Have social media trolls wreaked havoc for your business?
How you respond to trolls can impact your brand and reputation. A few tactics can help you defuse the negative situation in the best possible way.
In this article I’ll share how to respond to social media trolls, as well as how basic guidelines keep your community troll-free.
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What Are Trolls?
Trolls are the people online who purposefully stir up trouble in social media communities. It’s important for companies to deal effectively with trolls so they don’t tarnish your brand and sully your online presence.
#1: Use Humor Tactfully
An effective way to disarm a troll is to use humor.
For example, Sainsbury’s, a grocery chain in the United Kingdom, responded to a chicken critic in a lighthearted way with a similar metaphor.
Sainsbury’s response is excellent for a few reasons. First and foremost, they didn’t ignore this customer’s tweet. They recognized the problem (bad chicken), apologized and offered a witty reply on the same level as the criticism. They turned a negative comment into an engagement opportunity. Their reply resulted in 141 retweets and 72 favorites.
A troll blamed O2, a UK SMS system, for a girl not responding to his texts. O2 responded with a humorous recommendation.
When you make light of a troll’s tweet, you simultaneously acknowledge and defuse the situation.
#2: Counter Fiction With Fact
If trolls are spreading rumors, tweeting wrong information or posting inaccuracies, nip it in the bud. The best way to disprove tales told by trolls is with facts.
Remember bendgate? Apple’s release of the new iPhone 6 didn’t go as smoothly as planned. With rumors that the phone could bend in your pocket came the infamous hashtag #bendgate, and a lot of trolling.
It seems many Internet trolls were creatively inspired by #bendgate rumors.
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Apple took a stand and responded to this crisis. The company admitted the phones could bend, but said it wouldn’t typically happen with normal iPhone use.
Turns out bendgate was much ado about very little. Apple received only nine complaints about bending, and shared that information as well.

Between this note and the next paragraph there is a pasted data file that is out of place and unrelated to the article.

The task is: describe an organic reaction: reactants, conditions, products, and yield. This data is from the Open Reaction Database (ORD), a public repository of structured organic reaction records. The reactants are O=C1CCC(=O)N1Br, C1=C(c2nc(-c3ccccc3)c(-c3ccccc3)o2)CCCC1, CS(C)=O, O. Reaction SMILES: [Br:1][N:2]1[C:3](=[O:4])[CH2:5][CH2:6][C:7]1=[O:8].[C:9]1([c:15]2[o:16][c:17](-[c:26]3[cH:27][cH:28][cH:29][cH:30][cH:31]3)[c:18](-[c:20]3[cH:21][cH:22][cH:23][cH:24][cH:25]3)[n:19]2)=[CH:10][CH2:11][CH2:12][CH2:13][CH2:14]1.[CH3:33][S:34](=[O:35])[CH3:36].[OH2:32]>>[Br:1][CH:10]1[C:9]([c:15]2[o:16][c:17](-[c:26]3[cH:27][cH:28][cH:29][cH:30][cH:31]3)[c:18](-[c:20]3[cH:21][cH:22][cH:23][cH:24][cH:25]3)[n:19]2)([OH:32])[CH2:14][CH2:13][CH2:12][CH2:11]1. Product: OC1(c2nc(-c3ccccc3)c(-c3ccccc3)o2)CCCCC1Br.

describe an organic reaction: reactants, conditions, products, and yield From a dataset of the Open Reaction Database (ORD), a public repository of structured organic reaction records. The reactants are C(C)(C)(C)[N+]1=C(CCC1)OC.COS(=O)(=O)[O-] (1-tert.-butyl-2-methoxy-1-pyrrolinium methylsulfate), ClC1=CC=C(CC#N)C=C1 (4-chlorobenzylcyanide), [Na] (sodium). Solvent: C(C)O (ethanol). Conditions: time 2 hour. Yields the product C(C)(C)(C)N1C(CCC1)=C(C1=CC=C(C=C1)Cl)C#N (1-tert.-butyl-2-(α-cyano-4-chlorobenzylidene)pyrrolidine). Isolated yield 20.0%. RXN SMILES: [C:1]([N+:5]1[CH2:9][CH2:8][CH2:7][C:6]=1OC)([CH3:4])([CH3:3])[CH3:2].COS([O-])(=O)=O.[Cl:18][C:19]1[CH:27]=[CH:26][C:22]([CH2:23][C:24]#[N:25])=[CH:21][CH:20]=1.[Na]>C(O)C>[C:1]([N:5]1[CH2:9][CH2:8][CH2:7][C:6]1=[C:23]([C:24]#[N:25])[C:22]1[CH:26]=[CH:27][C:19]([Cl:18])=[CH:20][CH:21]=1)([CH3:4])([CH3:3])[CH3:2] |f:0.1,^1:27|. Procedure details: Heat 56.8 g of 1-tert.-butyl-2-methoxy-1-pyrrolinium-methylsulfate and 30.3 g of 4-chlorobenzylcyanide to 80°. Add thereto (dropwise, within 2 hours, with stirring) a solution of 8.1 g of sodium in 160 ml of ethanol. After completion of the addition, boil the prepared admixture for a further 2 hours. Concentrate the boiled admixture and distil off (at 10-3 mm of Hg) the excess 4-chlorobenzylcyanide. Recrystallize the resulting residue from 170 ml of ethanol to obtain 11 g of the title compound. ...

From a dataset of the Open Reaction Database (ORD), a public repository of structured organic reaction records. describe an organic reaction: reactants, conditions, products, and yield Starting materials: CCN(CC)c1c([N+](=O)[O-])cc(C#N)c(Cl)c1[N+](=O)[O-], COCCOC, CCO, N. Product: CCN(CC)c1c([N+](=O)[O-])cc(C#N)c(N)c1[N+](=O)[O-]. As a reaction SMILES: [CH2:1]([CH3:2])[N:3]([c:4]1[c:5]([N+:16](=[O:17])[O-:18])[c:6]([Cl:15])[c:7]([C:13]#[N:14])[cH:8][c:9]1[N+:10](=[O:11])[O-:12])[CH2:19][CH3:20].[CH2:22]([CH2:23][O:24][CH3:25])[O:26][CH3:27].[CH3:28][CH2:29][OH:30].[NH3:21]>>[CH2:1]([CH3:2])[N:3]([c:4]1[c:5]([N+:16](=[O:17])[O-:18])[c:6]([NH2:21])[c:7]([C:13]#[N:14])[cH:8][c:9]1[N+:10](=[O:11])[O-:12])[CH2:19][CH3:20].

Apple chose to address the issue head-on. They admitted there was an issue and that the issue affected very few customers. In doing so, they were able to stop any further controversy.
#3: Don’t Join the Trolls
Commenters, followers and fans aren’t the only trolls on the Internet. Sometimes brands become the offenders. “Corporate trolling” is when companies troll their fans.
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There is a fine line between being fun and engaging and simply being offensive. It’s better to err on the side of nice than what could be perceived as nasty.
In its efforts to make its brand more appealing to young people, Tesco Mobile started its #nojoke campaign. Basically, their Twitter admins responded to negative tweets about Tesco Mobile by poking fun at their haters.
As mentioned above, responding with humor is a good thing. However, it’s much better when your jokes are actually funny.
Fans tend to be more forgiving of a large brand than a small one that’s still finding its tone and voice.
Until your company hits the “big time,” you’re better off making a good impression of being kind and likable. Don’t become a troll. Instead, focus on dealing with your own trolls.
As tough as it may seem to deal with trolls, there is a way to do it with grace. Just keep your cool. Use humor, facts and kindness in responding to trolls, and you’ll make your community a safe and fun place for everyone.
Trolls are people too, and respect is the best policy online. Keep that in mind when interacting with people on the web, and you’ll find it’s a piece of cake to tame the trolls.
What do you think? Have you had problems with Internet trolls? How did you deal with them? What advice do you have to add? Please share your thoughts in the comments.
Guidelines icon photo from Shutterstock.
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